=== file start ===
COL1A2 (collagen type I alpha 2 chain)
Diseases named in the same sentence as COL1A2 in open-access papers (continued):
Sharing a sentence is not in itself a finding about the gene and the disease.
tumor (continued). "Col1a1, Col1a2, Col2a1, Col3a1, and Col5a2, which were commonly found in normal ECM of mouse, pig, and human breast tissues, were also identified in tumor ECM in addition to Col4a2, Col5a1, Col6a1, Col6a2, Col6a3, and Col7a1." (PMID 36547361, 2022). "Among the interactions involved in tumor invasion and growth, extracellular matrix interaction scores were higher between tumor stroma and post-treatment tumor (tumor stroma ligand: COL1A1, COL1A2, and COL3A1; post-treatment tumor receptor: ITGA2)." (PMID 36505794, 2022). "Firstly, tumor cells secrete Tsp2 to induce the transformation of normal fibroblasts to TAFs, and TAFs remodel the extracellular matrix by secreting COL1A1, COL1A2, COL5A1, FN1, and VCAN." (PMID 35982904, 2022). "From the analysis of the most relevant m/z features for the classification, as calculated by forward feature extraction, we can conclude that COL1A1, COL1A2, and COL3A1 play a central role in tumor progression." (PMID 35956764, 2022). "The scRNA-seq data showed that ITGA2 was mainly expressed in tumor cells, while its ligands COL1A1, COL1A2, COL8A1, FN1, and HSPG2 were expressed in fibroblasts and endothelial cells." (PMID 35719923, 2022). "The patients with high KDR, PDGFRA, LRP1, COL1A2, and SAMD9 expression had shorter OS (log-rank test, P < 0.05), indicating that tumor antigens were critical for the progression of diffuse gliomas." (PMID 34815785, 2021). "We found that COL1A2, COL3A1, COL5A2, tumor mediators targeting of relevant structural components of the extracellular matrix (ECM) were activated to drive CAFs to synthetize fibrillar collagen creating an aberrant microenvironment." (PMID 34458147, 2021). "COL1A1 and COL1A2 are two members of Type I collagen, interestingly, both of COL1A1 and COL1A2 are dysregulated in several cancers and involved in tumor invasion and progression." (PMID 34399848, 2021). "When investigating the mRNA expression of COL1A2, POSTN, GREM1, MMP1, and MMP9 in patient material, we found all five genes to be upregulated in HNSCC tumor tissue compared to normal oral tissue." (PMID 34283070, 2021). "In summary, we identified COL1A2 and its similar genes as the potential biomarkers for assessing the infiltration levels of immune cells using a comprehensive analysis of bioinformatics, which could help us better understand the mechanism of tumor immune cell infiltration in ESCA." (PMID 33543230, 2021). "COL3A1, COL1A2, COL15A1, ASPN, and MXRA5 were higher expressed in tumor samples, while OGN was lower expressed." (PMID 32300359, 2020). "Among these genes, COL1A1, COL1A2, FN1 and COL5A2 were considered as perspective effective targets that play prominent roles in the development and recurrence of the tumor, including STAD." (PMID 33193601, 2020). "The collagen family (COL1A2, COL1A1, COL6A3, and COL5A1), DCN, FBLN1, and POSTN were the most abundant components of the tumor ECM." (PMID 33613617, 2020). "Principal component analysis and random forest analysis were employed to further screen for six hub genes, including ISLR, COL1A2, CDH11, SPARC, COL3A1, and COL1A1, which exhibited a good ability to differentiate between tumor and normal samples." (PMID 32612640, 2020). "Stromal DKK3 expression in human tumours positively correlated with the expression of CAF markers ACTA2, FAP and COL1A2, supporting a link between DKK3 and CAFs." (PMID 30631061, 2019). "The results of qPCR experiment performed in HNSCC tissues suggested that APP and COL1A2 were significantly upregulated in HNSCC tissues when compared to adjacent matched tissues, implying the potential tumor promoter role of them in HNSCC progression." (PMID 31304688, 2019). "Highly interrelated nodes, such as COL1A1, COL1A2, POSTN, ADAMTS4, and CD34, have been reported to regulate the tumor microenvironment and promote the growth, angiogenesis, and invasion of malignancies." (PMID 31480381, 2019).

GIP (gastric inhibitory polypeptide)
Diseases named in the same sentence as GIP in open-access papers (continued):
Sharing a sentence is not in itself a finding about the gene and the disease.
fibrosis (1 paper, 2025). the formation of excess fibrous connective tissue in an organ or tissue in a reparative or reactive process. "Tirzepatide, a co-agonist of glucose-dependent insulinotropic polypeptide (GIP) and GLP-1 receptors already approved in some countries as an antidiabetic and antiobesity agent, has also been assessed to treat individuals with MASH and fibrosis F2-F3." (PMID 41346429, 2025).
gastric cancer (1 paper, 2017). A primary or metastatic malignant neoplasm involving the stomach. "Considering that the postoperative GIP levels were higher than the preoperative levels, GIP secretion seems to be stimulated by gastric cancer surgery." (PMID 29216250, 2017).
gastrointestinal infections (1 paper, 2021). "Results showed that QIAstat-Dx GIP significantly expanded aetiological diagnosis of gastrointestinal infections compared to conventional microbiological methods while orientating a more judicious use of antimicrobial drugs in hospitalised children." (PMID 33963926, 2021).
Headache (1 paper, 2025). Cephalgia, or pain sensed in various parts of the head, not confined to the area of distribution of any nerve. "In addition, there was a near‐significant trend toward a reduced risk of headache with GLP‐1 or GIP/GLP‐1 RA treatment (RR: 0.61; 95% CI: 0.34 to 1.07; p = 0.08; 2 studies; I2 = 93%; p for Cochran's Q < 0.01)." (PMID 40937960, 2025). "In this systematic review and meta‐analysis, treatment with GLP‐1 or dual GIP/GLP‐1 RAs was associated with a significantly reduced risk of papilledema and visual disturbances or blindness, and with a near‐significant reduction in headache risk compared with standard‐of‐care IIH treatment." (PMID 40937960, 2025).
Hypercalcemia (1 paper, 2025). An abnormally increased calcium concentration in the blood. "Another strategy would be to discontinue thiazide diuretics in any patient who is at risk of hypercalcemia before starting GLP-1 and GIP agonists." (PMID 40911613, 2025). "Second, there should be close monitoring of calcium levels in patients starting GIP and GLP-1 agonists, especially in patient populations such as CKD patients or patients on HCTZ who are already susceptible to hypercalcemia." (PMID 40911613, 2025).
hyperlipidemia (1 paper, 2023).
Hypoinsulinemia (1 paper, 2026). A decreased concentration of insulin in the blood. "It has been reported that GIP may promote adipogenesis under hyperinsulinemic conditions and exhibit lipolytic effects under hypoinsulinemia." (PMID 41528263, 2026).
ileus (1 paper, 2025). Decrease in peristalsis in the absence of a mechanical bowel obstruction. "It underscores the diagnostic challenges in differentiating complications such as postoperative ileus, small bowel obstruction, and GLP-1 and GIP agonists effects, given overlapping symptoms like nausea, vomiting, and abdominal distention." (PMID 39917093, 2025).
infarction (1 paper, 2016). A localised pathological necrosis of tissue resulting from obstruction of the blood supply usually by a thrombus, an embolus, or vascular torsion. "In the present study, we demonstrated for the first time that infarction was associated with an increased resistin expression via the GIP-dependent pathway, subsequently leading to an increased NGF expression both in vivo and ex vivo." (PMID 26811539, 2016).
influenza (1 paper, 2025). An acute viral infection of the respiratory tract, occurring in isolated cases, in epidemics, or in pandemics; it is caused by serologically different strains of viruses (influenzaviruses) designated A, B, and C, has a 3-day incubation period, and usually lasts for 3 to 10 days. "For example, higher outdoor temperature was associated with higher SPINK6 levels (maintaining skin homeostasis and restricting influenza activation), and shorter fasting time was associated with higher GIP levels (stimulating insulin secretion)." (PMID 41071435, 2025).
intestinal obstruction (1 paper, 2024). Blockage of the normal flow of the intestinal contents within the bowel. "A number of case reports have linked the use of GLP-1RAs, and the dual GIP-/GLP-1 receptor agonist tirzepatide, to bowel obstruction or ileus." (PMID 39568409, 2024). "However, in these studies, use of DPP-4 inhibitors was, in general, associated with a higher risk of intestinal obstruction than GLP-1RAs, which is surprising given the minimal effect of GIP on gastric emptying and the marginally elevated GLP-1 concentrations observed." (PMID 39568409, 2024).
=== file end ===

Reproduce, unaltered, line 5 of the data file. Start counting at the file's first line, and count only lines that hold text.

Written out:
GIP (gastric inhibitory polypeptide)